Nearly HALF of Brits would object to a gay royal wedding

Nearly half of Brits would object to a same-sex Royal wedding.

The shocking news comes from YouGov, who polled the public after Prince Harry announced his engagement to American actress Meghan Markle.

The Prince has previously spoken out about racist and antiquated attitudes towards his partner, who is divorced and mixed race.

YouGov’s polling found that most Brits have no issue with a royal marrying someone who is divorced or of a different ethnicity

However, it found that a large number of people would still object to a gay royal wedding.

The pollster asked: “Do you think it would or would not be acceptable for a member of the Royal family to marry someone of the same sex?”

Of those who had an opinion, 48 percent said it would not be acceptable, while 52 percent had no issue.

However, demographic data showed divergent attitudes to the issue.

Among those who voted for Brexit, just 29 percent believe that a royal same-sex wedding would be acceptable, compared to 63 percent for Remain voters.

There is also a massive generational gap.

Just 13 percent of over-65s believe a royal same-sex wedding is acceptable, compared to 66 percent of 18-24s.

A gay wedding was also objected to far more than any other scenario that YouGov polled – marriage to someone who is not British, who is divorced, who is of a different religion, who is much older than them, someone of a different ethnicity, and someone who already has children.

Aside from a gay wedding, there was majority support for every other scenario, with 62 to 79 percent of people approving of the marriage in all other scenarios.

It was announced yesterday that Prince Harry and Meghan Markle will make their first joint appearance at an event held by HIV charity Terrence Higgins Trust.

The British royal made global headlines yesterday when he announced his engagement to Ms Markle, an actress best known for appearing in US TV show Suits.

Britain’s Prince Harry and his fiancée US actress Meghan Markle (Photo by DANIEL LEAL-OLIVAS/AFP/Getty Images)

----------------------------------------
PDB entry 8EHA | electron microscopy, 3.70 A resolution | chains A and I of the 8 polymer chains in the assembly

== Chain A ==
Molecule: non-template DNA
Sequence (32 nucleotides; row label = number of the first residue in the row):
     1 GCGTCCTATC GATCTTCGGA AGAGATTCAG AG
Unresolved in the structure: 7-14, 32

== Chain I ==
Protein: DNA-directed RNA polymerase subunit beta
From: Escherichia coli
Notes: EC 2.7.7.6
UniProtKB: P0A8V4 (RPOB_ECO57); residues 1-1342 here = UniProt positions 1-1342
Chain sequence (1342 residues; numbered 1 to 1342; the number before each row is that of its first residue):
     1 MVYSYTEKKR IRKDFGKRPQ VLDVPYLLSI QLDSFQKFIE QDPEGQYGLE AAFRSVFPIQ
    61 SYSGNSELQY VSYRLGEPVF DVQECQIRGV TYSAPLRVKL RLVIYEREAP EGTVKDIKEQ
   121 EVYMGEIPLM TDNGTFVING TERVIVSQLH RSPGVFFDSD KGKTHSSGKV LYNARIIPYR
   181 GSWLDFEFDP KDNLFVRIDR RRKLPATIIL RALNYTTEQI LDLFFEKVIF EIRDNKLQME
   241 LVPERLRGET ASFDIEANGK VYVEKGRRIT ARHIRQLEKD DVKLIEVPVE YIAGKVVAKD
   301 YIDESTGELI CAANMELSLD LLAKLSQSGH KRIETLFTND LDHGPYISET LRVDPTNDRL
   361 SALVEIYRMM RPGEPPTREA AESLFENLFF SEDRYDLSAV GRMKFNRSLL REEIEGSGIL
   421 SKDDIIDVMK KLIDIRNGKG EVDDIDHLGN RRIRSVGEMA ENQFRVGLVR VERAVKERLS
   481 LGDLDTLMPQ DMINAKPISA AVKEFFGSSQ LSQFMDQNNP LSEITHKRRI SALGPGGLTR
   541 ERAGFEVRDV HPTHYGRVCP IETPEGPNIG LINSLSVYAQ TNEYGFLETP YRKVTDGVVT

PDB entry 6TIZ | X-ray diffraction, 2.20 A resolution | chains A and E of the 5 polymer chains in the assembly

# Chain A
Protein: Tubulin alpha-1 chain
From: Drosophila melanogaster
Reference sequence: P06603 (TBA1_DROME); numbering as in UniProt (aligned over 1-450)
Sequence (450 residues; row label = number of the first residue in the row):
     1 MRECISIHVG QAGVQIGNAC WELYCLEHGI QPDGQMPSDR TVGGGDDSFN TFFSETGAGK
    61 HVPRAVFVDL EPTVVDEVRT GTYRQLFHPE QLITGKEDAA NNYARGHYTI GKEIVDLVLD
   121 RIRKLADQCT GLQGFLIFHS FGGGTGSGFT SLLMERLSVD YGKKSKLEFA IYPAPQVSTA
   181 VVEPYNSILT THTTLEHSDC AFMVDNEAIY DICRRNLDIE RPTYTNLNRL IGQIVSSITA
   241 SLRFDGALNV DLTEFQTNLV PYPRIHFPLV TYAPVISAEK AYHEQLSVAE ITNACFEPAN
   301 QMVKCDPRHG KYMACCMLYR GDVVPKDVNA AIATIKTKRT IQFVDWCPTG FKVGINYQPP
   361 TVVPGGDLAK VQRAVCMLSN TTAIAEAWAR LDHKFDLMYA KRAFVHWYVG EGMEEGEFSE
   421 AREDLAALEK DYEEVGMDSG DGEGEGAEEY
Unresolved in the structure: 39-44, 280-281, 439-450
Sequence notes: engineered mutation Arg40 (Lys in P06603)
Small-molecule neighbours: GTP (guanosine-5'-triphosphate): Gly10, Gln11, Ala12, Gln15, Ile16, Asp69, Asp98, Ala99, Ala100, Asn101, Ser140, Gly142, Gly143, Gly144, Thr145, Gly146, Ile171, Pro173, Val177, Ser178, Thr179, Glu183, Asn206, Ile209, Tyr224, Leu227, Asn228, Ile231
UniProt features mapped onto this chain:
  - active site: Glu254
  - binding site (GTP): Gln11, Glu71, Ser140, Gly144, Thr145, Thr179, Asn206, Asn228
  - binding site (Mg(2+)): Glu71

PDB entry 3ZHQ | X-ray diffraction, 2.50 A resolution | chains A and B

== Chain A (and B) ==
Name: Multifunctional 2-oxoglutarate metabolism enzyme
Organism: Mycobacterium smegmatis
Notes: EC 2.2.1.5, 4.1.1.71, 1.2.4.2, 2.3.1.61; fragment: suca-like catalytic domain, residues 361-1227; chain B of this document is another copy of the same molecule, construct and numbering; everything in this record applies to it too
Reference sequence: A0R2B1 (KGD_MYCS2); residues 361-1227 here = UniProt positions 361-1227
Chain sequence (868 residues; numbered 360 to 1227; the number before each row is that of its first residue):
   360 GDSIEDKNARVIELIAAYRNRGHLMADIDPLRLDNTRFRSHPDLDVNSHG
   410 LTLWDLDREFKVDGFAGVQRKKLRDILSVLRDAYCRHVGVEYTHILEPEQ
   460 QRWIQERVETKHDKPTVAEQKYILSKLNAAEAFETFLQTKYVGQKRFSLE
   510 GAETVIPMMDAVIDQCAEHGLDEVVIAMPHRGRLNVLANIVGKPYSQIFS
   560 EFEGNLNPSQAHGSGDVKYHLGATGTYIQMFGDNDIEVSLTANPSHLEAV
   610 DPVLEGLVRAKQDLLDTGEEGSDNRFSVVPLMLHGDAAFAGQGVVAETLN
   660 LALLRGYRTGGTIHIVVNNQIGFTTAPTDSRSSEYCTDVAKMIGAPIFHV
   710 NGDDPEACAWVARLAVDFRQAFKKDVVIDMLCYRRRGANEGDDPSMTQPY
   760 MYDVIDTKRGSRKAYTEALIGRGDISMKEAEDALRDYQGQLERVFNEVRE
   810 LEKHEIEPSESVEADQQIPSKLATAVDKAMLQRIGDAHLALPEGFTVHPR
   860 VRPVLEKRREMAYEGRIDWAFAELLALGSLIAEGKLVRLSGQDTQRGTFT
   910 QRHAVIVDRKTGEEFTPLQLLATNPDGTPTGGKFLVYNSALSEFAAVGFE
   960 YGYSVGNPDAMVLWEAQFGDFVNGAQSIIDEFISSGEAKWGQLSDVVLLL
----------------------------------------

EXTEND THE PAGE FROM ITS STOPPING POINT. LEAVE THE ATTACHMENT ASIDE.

However, she will be leaving the Hollywood life behind her ahead of the pair’s wedding, and taking up royal engagements alongside her fiancé.

Kensington Palace confirmed that the pair will make their first joint appearance at a royal engagement on Friday, which is World AIDS Day.

The pair will attend an event in Nottingham run by Terrence Higgins Trust.

The palace said: “Prince Harry and Ms Markle will undertake their first official engagements together in Nottingham this Friday.

“Prince Harry is looking forward to introducing Ms Markle to a community that has become very special to him.

“They will visit a Terrence Higgins Trust #WorldAIDSDay charity fair where they will meet representatives of organisations supporting people living with HIV/AIDS.”

(Photo by Chris Jackson/Getty Images)

Ian Green, CEO, Terrence Higgins Trust, told PinkNews: ‘We’re delighted to welcome Prince Harry and Meghan Markle to Nottingham Contemporary this Friday, for a #SeeRed event to mark World AIDS Day.”

He added: “We’re really looking forward to introducing both him and Meghan to some wonderful individuals and groups who help to combat HIV stigma in the UK.”

The Prince has recently become a passionate activist on HIV/AIDS, speaking out repeatedly on the issue.

(Photo by EDDIE MULHOLLAND/AFP/Getty Images)

Earlier this month he attended the opening of Terrence Higgins Trust’s HIV self test pop-up shop in Hackney, to launch National HIV Testing Week.

Last year the Prince made headlines by taking a HIV test himself in a Facebook Live video, in an appeal for more people to get tested.

The Prince added that it was important for him as a straight man to take on the issue, to bust early misconceptions about HIV/AIDS being an exclusively ‘gay’ disease.

He said: “The issue itself needs a straight guy, mid-30s, to come in and try and normalise it. Once again, I’m fortunate enough to be in this position in order to make a difference.

The royal continued: “There’s so much stigma simply around a name or an acronym. It’s 2016 for god’s sake, we need to start rethinking this.

“Acquired Immune Deficiency Syndrome. When you spell it out, you suddenly go, ‘it’s not actually that terrifying at all’.”